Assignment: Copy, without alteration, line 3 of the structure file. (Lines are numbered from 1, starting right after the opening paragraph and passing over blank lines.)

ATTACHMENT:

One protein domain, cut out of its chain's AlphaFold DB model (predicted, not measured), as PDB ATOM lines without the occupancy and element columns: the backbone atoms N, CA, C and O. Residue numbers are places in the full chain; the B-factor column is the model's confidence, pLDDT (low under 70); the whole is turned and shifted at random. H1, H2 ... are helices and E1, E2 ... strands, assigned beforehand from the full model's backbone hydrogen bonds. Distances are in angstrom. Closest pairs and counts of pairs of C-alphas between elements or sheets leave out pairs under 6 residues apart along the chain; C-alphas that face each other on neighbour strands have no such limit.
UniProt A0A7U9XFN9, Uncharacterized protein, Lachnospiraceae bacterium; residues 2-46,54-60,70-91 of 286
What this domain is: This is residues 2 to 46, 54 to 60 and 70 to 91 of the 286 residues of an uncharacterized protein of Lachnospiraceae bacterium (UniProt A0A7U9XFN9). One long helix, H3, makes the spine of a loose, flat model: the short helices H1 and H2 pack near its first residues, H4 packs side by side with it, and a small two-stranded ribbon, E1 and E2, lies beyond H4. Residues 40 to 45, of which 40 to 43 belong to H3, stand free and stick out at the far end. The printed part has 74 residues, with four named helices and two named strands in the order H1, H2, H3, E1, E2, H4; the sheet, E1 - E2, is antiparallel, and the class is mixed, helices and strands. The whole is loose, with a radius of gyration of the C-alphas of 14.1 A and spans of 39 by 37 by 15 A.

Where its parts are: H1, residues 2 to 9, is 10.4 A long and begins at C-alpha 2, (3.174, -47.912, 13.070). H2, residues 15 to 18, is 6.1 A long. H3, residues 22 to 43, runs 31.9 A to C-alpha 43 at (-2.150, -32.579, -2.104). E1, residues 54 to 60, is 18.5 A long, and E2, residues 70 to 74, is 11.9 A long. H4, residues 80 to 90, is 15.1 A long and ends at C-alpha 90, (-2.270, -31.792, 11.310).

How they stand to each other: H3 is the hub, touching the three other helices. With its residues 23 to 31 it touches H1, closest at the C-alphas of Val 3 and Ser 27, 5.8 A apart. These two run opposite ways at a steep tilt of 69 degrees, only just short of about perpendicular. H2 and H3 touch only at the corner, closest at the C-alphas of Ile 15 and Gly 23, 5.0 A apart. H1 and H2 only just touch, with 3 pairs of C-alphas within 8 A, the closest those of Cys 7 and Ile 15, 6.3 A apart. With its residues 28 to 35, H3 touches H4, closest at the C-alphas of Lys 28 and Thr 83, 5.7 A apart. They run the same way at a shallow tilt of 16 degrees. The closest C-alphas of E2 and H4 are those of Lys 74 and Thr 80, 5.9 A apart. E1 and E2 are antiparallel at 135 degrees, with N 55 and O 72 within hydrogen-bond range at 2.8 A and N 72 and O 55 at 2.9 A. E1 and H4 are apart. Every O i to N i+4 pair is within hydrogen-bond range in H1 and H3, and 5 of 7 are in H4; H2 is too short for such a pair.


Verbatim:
Where its parts are: H1, residues 2 to 9, is 10.4 A long and begins at C-alpha 2, (3.174, -47.912, 13.070). H2, residues 15 to 18, is 6.1 A long. H3, residues 22 to 43, runs 31.9 A to C-alpha 43 at (-2.150, -32.579, -2.104). E1, residues 54 to 60, is 18.5 A long, and E2, residues 70 to 74, is 11.9 A long. H4, residues 80 to 90, is 15.1 A long and ends at C-alpha 90, (-2.270, -31.792, 11.310).